Thanks again to blog member Evan Harris for compiling this weekly list, and for blog members passing on their suggestions. If you see any article or blog entry that you think deserves recording for posterity, send the link to gfcwrap at gmail.com.
And a reminder for any blog members in Sydney that I’ll be speaking at Politics in the Pub tonight at the Gaelic Club in Devonshire St Surry Hills, starting at 6pm.
The Pool Room – Week Ending Friday 29th May
Housing & Housing Finance: The View From Australia & Beyond, Luci Ellis [RBA Research], Dec 2006
Two prominent economics textbook writers have recently written that the Global Financial Crisis (GFC) shows that the world needs more economics rather than less.
Writing in the New York Times, Gregory Mankiw could see some need to modify economics courses a bit in response to the GFC, but overall he felt that:
“Despite the enormity of recent events, the principles of economics are largely unchanged. Students still need to learn about the gains from trade, supply and demand, the efficiency properties of market outcomes, and so on. These topics will remain the bread-and-butter of introductory courses.” (That Freshman Course Won’t Be Quite the Same, New York Times May 23 2009)
Fans of the Australian movie classic “The Castle” will remember the archetypal line “This one’s going straight to the Pool Room”, uttered by the ever-optimistic Darryl Kerrigan whenever he was given a gift. If you haven’t yet seen the movie, consider setting aside a couple of hours to watch it.
Debtwatch’s “Poolroom gifts” come from the media coverage of the Global Financial Crisis. Some are gems–incisive bits of analysis that are an informative read. Others are … well, best characterised as spin, though they range from outright spin, to delusion derived from thinking like a neoclassical economist.
A new Facebook group dedicated to reforming economics tuition has just been established by Edward Fullbrook, the coordinator of PAECON, the Post-Autistic ECOnomics Network.
Called Toxic Textbooks, its aim is to support and coordinate student protest against neoclassical economics at universities and schools around the world. Its manifesto is:
Toxic textbooks helped cause the economic meltdown
The current economic meltdown is not the result of natural causes or human conspiracy, but because society at all levels became infected with false beliefs regarding the nature of economic reality. And the primary sources of this infection are the “neoclassical” or “mainstream” textbooks long used in introductory economics courses in universities throughout the world.
I’ll be speaking on the financial crisis at the monthly “Politics in the Pub” meeting in Newcastle next week. It’s on Tuesday May 19 at 6pm at the Hamilton Station Hotel on the corner of Fern and Beaumont Streets Islington (next door to Hamilton station on the Maitland Road side of the railway line).
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I’ll be speaking at Politics in the Pub on Friday May 29, along with Jacob Saulwick from the SMH. The Location is the Gaelic Club, Level 1 (Tel. 9212 1587) 64 Devonshire Street Surry Hills–just 50 metres or so from the Chalmers Street exit from Central Station.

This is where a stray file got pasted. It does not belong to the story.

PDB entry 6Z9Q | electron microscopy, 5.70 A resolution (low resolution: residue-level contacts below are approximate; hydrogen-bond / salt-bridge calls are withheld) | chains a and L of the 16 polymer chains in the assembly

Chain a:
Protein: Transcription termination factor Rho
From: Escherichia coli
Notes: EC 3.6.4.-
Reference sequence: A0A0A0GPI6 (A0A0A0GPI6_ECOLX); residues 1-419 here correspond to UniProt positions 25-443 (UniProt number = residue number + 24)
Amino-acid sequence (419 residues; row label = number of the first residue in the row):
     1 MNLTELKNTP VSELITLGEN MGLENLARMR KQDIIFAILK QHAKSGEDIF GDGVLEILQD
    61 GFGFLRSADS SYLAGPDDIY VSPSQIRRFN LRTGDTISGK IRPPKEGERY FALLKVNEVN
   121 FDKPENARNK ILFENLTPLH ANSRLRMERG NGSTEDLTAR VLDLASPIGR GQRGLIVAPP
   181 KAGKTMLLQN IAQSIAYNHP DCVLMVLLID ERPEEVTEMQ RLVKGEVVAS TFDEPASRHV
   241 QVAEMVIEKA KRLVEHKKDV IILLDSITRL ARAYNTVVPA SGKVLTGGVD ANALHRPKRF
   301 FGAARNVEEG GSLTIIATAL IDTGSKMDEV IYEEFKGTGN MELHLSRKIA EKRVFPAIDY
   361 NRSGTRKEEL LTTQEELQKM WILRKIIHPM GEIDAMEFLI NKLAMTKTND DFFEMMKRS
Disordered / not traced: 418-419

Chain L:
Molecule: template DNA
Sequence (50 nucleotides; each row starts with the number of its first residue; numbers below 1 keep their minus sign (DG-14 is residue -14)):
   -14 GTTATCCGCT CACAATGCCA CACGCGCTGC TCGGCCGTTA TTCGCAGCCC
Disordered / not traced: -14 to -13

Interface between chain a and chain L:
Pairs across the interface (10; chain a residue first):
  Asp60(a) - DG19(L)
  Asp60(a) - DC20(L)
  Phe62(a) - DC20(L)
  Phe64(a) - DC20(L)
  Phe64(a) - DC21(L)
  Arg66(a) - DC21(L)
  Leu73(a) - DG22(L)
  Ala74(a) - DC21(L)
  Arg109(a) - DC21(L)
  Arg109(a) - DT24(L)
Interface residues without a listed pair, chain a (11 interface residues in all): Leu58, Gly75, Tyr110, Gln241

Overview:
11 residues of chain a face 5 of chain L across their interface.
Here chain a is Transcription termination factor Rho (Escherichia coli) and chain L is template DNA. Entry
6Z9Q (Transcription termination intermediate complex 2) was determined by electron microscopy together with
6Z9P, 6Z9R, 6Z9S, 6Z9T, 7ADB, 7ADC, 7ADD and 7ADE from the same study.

The topic will be rather apposite to the most recent blog entry: “The Rudd-Swan Budget 2009 – Whose Interests Will It Serve?”
The event starts at 6pm and finishes at 7.45pm, after which anyone who wants to soldier on can join us for dinner at a nearby restaurant.
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I first heard the best joke about economics in 1975. The teller was the nuclear physicist (and nuclear power advocate) Sir Phillip Baxter, and he told it in answer to a question I had asked at a public forum.
The joke is:
A physicist, a chemist and an economist are shipwrecked on a desert isle, along with a container full of cans of baked beans.
The chemist says that if they can start a fire, he can calculate the temperature at which a can will explode.
“And, at this point, confidence is what it is all about… The first thing is to maintain some confidence in ourselves and the prospects for our country over time… Unfortunately, there is no lever marked ‘confidence’ that policy-makers can take hold of. Our task is very much one of seeking to behave, across the board, in ways that will foster, rather than erode, confidence. It is such confidence that, more than anything else, will help to drive us along the road to recovery.” (Glenn Stevens, April 21st 2009)
In May 1973, dissatisfaction over the teaching of economics at the University of Sydney went from a festering sore amongst the staff only to an outright revolt by a minority of the staff, and a majority of the students. In 1975, a new Department of Political Economy had its first intake into Economics I℗. Thirty four years later, it is still going. Professor Frank Stilwell, who has lived this dispute since 1970, is launching Political Economy Now!, a history of the dispute, next Tuesday at Sydney University’s Fisher Library (May 5th, 5.30pm, Level 5).
Eric Aarons’ book Hayek versus Marx: And Today’s Challenges will be launched at Gleebooks on Friday April 24th at 6pm. I will make an opening speech about the book and its remarkable author. There will be pre-launch drinks from 6 till 6.40.
Attendance is free, but places are limited. Please contact Gleebooks on (02) 9660 2333, or click on the link to Request a place on Gleebooks’ automated booking form. Gleebooks is at 49 Glebe Point Rd, Glebe; the launch will take place in the upstairs room, which can accommodate about 100.